It is widely believed that improved energy efficiency results in saved energy. An Englishman named William Stanley Jevons challenged this idea in the 19th century — long before Energy Star and CAFE standards. His idea became known as “Jevons’ paradox.” Tim Harford — aka the “Undercover Economist” — writes about this in his essay Energy efficiency gives us money to burn. It is worth the read.
Jevons’ paradox appears to be at work in commercial buildings — particularly those that are achieving LEED certification. NYC energy benchmarking data released last fall reveals that NYC office buildings have Energy Star scores that suggest they are more efficient than office buildings nationally. But here is the rub — they use no less energy? Their gross energy intensity — either site or source — is no lower than national averages, even though their average Energy Star scores is 68. If you look at just the LEED-certified office buildings in the data the results are even more striking. NYC LEED-certified office buildings have an average Energy Star score of 78 — yet, like other NYC office buildings, use no less energy (site or source) than national averages.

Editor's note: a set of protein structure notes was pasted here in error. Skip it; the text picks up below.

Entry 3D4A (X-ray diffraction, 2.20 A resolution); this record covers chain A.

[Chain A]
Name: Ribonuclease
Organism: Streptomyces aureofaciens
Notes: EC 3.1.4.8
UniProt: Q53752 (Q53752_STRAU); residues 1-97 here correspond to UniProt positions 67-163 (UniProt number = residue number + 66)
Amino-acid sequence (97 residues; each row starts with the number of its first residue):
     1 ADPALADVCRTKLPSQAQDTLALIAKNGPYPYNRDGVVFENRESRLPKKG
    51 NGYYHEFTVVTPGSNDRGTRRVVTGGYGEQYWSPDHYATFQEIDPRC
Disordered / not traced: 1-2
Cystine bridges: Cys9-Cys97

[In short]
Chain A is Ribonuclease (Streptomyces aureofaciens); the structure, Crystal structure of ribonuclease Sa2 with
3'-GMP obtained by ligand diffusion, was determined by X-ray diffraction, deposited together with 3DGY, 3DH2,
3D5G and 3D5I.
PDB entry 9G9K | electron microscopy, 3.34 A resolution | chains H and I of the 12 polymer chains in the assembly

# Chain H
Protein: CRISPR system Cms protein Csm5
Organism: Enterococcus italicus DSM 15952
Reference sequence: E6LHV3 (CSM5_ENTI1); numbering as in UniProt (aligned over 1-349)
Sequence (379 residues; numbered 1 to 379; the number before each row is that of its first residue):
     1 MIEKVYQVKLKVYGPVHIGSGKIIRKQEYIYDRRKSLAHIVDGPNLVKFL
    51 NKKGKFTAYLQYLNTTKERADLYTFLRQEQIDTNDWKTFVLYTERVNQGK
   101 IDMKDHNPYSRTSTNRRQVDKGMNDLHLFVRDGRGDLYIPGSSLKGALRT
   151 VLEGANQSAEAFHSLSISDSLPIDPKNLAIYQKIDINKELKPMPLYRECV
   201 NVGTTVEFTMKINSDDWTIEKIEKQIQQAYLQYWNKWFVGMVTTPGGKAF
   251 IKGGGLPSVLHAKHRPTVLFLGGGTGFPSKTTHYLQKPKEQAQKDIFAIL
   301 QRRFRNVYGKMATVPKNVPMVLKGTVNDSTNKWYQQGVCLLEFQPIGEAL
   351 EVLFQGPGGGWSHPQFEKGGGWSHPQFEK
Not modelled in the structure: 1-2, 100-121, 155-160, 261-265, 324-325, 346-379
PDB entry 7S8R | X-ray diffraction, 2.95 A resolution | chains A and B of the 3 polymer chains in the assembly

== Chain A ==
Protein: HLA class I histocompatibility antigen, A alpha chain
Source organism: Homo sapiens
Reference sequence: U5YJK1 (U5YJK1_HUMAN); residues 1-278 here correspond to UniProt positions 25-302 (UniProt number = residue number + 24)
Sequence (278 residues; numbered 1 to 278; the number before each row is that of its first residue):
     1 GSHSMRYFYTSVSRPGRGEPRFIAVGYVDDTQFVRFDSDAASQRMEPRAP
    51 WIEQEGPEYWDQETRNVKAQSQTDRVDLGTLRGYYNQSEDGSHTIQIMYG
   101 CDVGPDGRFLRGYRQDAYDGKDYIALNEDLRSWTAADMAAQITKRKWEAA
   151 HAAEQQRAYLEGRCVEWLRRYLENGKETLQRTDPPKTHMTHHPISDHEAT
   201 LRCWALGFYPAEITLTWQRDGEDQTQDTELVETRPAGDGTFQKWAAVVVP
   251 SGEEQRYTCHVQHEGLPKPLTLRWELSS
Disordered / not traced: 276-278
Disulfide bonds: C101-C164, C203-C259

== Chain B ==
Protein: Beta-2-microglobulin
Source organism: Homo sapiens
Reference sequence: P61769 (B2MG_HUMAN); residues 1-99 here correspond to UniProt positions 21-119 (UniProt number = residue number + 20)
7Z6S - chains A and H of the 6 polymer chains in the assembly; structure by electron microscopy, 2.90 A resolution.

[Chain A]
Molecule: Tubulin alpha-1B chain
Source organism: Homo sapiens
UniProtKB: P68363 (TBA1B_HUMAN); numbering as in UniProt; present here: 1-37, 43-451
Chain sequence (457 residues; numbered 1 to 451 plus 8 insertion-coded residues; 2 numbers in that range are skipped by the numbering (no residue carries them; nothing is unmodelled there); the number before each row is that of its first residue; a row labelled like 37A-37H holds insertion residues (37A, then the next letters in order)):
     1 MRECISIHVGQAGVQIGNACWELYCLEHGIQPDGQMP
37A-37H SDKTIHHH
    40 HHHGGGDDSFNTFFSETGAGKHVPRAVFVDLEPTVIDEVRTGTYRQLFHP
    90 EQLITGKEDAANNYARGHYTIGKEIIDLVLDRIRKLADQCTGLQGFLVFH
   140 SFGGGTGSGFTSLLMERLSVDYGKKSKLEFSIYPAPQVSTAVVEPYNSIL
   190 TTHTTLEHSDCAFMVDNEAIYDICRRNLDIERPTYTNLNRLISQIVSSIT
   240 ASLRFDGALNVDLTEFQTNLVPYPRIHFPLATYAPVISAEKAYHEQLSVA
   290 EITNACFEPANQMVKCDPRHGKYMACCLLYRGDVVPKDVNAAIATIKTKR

Is this evidence that supports Jevons or does it, instead, suggest problems with the Energy Star and LEED scoring systems? Time will tell.
After writing the above I was reminded of an article published some time ago by Andrew Rudin that addresses the failure of energy efficiency to reduce energy use in US buildings. The article is titled “Energy efficiency’s false hope.” I definitely recommend it.